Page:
"The Cool Shoes," OSU student dance troupe performed for nearly two hours at the Octoberfest. They also invited the audience to participate during several dances. The German folk dancing added a festive spirit to the event. the winners were, Donald and Michelle Hazeltine. The Home Brew & Sauerkraut contest were won by Jim Price, for home brew, and Joel Brader, for sauerkraut. Also presented was a Community Award to the Ya Ya Sisterhood for their various community services. Dan Richer, of the Rosland Campgrounds Citizens Committee, the organizers, said that this 1st annual event would not have been possible without the outpouring of support from the business community, non-profit organizations and the tireless volunteers. He said that on behalf of the Committee he would like to thank the community for “a very nice and successful collaboration.” At this kind of event, Dan said, “it takes a village to raise a child, but it takes a community to build a village, and a community is how you live, not where you live.” Plans for making the La Pine Octoberfest an annual event is in the works. a division Concept Retail, Inc



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Page 14

The Newberry Eagle - The Community Newspaper of Newberry Country

November 2017

Business Spotlight DT Satellites

By Ken Mulenex, Staff Writer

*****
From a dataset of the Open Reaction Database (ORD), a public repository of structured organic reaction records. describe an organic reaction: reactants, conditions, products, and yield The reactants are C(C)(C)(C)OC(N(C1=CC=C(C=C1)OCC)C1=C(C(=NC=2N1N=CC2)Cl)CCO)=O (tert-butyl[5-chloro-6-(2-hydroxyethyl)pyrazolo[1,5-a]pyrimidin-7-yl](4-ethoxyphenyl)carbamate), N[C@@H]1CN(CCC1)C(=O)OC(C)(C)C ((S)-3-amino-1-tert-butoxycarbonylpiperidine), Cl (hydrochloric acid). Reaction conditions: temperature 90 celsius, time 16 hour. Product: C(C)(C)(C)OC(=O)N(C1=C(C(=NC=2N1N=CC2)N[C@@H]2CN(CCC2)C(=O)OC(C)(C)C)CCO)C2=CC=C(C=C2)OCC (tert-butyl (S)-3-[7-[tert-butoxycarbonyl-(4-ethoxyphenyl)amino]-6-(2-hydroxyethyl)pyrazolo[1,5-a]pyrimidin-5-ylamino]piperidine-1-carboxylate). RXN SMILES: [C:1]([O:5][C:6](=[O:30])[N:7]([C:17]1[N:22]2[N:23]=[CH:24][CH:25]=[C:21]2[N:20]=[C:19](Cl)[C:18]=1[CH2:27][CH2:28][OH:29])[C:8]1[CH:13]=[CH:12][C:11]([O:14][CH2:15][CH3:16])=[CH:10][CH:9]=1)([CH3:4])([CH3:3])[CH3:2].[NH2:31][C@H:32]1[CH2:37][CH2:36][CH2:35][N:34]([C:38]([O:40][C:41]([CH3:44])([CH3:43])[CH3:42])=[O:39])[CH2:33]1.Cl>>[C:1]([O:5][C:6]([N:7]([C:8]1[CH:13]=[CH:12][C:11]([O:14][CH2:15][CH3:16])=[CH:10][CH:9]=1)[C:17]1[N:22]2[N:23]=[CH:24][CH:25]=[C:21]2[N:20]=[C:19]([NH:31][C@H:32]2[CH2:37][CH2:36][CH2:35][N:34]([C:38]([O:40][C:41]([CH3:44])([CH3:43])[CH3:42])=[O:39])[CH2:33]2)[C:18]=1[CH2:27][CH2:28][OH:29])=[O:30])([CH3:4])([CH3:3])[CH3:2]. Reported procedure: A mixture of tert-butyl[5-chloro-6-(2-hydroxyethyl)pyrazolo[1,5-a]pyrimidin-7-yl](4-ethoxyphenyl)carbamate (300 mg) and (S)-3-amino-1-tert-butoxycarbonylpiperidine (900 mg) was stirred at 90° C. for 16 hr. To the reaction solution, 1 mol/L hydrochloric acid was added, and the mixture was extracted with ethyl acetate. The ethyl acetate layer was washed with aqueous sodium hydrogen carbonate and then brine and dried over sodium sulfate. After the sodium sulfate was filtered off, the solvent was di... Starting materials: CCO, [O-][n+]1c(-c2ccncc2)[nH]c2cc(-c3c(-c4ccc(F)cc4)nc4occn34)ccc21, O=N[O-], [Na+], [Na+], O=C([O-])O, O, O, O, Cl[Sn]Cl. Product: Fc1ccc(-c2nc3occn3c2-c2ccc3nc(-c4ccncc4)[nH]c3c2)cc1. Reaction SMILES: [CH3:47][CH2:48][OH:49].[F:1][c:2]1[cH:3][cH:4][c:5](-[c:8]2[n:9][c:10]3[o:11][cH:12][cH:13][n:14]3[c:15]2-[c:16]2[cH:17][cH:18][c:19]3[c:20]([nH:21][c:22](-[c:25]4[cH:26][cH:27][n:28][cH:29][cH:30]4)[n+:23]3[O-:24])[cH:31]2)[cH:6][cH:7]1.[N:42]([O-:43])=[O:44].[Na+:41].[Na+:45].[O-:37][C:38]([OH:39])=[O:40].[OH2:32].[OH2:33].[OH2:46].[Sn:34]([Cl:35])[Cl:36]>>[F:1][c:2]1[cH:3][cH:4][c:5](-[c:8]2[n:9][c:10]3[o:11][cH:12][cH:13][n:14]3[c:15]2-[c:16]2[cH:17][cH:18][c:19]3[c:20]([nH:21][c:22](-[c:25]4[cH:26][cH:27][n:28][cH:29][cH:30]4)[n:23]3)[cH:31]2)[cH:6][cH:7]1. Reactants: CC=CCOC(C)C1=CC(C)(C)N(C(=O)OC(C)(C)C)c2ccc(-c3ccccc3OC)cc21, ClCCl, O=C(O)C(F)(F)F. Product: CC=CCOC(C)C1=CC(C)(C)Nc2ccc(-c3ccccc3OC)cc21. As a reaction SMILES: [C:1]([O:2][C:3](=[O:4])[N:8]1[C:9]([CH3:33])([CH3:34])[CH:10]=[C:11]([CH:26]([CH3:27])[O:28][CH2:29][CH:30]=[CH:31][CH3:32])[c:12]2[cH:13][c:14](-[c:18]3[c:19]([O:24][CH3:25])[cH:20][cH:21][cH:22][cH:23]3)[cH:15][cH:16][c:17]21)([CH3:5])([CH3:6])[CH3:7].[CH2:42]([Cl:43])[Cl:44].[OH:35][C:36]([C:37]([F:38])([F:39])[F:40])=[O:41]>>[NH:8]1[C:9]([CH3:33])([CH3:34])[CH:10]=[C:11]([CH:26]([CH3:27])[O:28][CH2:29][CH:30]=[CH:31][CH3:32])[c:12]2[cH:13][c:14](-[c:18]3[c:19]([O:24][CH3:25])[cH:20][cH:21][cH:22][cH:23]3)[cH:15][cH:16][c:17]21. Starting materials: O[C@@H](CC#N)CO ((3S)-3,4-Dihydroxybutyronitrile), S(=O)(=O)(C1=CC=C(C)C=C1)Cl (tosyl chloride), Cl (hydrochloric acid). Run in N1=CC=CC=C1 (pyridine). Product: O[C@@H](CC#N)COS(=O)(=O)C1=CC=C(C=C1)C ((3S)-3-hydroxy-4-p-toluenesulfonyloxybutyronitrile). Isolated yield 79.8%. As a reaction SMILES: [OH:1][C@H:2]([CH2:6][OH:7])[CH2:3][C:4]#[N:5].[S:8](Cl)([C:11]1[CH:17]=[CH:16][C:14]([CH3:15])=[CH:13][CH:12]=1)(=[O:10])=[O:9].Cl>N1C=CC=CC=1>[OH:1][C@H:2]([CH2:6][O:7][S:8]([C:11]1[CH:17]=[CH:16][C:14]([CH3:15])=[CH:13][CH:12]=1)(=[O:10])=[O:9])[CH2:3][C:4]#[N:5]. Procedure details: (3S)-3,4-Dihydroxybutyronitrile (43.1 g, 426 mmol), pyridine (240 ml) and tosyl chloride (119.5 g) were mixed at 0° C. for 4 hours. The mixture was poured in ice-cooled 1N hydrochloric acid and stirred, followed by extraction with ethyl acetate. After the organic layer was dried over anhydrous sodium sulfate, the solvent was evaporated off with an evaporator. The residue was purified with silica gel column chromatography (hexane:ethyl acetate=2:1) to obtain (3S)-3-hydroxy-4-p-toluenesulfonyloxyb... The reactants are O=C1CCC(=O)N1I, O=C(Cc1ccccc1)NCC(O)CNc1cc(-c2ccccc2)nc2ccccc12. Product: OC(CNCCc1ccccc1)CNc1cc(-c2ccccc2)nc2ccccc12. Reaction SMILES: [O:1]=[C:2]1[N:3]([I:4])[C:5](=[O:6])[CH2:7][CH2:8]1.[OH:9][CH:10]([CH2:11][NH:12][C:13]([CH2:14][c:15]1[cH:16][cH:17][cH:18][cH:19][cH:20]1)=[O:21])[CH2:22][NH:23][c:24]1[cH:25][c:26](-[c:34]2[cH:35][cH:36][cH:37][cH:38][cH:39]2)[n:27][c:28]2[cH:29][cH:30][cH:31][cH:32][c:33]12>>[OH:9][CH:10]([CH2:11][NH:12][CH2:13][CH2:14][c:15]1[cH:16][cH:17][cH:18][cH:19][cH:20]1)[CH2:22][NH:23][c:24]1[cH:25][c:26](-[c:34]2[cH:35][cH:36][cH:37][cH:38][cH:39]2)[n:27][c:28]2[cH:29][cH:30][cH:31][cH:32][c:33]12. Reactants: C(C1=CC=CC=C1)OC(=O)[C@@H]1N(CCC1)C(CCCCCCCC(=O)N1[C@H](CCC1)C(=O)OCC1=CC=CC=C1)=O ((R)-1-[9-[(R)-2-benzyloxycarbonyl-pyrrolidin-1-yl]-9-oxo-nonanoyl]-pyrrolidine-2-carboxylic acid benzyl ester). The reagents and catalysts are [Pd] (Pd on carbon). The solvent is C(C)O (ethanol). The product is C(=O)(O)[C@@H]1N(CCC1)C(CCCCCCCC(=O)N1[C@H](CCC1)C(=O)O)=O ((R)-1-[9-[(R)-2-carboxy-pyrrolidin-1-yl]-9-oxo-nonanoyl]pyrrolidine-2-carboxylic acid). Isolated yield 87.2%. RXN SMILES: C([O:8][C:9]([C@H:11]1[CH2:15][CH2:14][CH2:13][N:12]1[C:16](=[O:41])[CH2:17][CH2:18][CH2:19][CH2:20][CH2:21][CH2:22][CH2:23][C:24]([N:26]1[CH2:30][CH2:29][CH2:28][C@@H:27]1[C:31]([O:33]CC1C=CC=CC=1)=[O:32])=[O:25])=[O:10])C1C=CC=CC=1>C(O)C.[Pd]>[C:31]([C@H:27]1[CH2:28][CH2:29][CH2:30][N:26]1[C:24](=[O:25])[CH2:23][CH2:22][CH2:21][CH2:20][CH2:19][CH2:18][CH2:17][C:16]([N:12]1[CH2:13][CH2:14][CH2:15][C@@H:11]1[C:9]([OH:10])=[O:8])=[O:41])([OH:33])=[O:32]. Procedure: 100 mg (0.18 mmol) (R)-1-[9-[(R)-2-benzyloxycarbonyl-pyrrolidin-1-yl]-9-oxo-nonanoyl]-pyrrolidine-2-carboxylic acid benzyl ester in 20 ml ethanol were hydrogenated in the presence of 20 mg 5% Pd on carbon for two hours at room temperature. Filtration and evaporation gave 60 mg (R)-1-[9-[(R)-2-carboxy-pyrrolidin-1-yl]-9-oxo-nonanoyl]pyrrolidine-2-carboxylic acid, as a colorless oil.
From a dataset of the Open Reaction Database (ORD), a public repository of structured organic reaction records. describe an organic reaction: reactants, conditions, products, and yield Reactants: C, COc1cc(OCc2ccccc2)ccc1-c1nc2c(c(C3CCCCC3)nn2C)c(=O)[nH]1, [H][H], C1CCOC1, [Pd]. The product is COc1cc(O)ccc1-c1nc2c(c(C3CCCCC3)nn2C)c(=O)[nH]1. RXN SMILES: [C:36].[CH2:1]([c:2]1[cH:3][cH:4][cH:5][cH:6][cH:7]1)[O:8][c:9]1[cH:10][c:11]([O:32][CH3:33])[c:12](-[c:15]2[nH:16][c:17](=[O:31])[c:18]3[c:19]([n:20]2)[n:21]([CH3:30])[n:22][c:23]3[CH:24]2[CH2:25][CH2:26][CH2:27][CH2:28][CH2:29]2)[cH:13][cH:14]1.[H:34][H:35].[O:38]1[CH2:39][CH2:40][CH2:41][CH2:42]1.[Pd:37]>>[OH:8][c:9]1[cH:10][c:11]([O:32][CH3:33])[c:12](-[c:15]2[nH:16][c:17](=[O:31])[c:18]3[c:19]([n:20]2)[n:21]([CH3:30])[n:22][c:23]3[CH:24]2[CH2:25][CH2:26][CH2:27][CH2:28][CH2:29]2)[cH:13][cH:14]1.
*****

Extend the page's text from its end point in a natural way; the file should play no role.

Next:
La Pine’s Home-Grown TV Media and Internet Marketplace. We were having a few problems with our TV and Internet service a couple weeks ago, so I decided to stop by DT Satellites early one morning for some help. I happened to catch both Debbie and Troy Hicks in. I was a little surprised, they have rearranged things quite a bit. Debbie explained that, with rapid changes in the state of the art of TV Satellite media and internet products and their offering it kept them busy staying caught up with all the new technology. DT Satellites has been in La Pine for many years, Debbie & Troy have owned it for the past 7 years. Debbie is the technical side of the business, while Troy manages the office and sales. She said she has been doing it for 16 years and has seen a lot of changes. Troy said that all the new programs and offerings kept him busy and on his toes.

When I asked Debbie about providing service in this industry in a rural area, she stated that while the TV side (Dish & Direct) was becoming more user-friendly and of a better quality, the internet is much more complex and is causing real problems for our seniors. She added this was an industry-wide problem, not just here in rural Oregon. Both Troy & Debbie commented that it was a lot about buying local because customers will call the “1-800 number” thinking they will get local service but instead get a technician from Bend who may not have the skill level or the right parts, which can draw out the length of the service call. “We are your ‘one-stop’ shop” Debbie said. Save yourself a lot of headaches and call DT Satellite direct at 541-536-9570. See their ad on this page.